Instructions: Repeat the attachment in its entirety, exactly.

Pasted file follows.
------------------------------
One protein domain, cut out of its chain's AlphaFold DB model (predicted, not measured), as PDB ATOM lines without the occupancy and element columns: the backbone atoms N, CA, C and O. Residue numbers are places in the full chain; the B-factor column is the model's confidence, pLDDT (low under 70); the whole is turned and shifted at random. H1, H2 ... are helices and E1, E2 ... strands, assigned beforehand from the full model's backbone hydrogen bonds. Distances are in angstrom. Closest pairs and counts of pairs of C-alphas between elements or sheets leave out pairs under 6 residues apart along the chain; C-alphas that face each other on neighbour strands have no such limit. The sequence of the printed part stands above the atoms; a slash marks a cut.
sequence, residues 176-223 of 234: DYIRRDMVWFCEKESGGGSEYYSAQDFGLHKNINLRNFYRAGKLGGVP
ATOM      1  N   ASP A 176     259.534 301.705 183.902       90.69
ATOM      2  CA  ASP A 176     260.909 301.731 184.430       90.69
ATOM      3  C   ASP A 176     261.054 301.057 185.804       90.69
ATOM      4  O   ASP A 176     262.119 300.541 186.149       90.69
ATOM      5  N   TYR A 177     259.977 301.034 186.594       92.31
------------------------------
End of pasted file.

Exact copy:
One protein domain, cut out of its chain's AlphaFold DB model (predicted, not measured), as PDB ATOM lines without the occupancy and element columns: the backbone atoms N, CA, C and O. Residue numbers are places in the full chain; the B-factor column is the model's confidence, pLDDT (low under 70); the whole is turned and shifted at random. H1, H2 ... are helices and E1, E2 ... strands, assigned beforehand from the full model's backbone hydrogen bonds. Distances are in angstrom. Closest pairs and counts of pairs of C-alphas between elements or sheets leave out pairs under 6 residues apart along the chain; C-alphas that face each other on neighbour strands have no such limit. The sequence of the printed part stands above the atoms; a slash marks a cut.
sequence, residues 176-223 of 234: DYIRRDMVWFCEKESGGGSEYYSAQDFGLHKNINLRNFYRAGKLGGVP
ATOM      1  N   ASP A 176     259.534 301.705 183.902       90.69
ATOM      2  CA  ASP A 176     260.909 301.731 184.430       90.69
ATOM      3  C   ASP A 176     261.054 301.057 185.804       90.69
ATOM      4  O   ASP A 176     262.119 300.541 186.149       90.69
ATOM      5  N   TYR A 177     259.977 301.034 186.594       92.31